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jamiehall
08 October 2007 @ 08:48 pm
For one blog writer, these are a bunch of the hilarious reasons. You really need to read some of the unusual search strings people were entering to find that blog.

I used to get stuff like that all the time showing up on my stat tracking pages. For quite a while, it seemed like the only reason that people were coming to my websites was because they were looking for giant inflatable giraffes, or they wanted to see Jamie Foxx doing an impression of Arsenio Hall or they'd entered some kind of nonsense sentence that I just couldn't figure out.

After reading that hilarious blog post, I rushed to my own stat trackers to see which weird search strings I could blog about myself for your entertainment. Alas, the best I could come up with was "true happenings in Colorado." Everything else was so normal.

Then, when I started thinking back, I realized that the search engine queries had been pretty tame for a while. My websites are now drawing nearly all of their search engine traffic according to the keywords that I most want to have associated with them. My ghost-themed website draws people who are actually googling for ghost information, my zombie website pulls in visitors who are searching for information about zombie movies, and The Cryptid Zoo is now on the first page of google results for the word "cryptozoology" most of the time, so that I hardly ever see any other kind of search string entered in order to find it.

I'm a bit disappointed that I couldn't share any entertaining search strings with you, but I'm also kind of happy that my websites seem to be drawing traffic in a more targeting manner instead of vacuuming up the Internet's lost souls.

 
 
Current Mood: weirdweird
 
 
 
jamiehall
14 November 2006 @ 11:25 pm
I found a heartening quote about POD self-publishing on Teresa Nielsen Hayden's blog. The quote is from James D. Macdonald, an author and widely respected scam-buster: "Just because you published with a bottom-feeder doesn't mean that you've written a bottom-feeding book."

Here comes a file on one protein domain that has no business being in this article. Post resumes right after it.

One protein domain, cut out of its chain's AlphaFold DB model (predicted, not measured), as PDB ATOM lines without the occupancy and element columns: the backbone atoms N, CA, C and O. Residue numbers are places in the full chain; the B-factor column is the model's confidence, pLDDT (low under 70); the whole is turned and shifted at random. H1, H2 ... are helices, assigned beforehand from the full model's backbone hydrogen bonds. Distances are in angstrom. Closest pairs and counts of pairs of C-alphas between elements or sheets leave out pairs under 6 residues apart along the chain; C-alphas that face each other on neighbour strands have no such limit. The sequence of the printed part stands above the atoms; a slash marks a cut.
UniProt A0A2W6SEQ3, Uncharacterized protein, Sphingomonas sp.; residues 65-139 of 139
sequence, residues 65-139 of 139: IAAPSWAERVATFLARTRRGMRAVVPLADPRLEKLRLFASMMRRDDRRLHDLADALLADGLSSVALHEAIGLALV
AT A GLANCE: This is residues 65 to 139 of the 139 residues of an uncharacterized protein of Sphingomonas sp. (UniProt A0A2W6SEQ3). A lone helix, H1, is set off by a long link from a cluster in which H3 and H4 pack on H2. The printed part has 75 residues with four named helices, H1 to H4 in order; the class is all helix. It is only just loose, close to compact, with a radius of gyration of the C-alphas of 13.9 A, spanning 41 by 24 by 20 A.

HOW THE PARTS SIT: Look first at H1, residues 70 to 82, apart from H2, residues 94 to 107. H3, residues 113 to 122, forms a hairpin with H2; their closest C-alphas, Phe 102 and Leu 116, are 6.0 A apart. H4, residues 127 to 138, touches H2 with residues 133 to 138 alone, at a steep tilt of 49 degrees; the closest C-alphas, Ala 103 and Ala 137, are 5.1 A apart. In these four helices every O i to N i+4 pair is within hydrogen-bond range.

I've also found a few other tidbits:

Clench Racing - an example of the games that can be made from bad writing. And this series is one of the best examples of extremely popular bad writing (other good examples being the later books in both The Wheel of Time series and The Anita Blake series). I remember the Thomas Covenant series as being very hard to endure, but it was so famous, and it so heavily dominated the libraries and bookstores, that I'd give the books another try every so often. I think the only book I got very far in was The One Tree.

Vanity TV - there is such a scam, and it preys on authors, among others.

GooglePrint has some weird provisions in its contract that sound like they could be very threatening to authors.

Copyscape - search for copies of your page on the Web. I've found (or been notified of) at least two copyright violations of my cryptozoology website in just the last month or so. Plus, it's become quite routine during the last year to see large sections of it (4 paragraphs or more) placed on message boards without attribution. Occasionally people try to argue that I've copied from them, but so far I've always been able to prove my case.

BugMeNot - bypassing compulsory registering by using shared passwords. It's a way to get to articles on sites like The New York Times that require you to register in order to read, but you don't want them collecting information about your reading habits and selling that to spammers.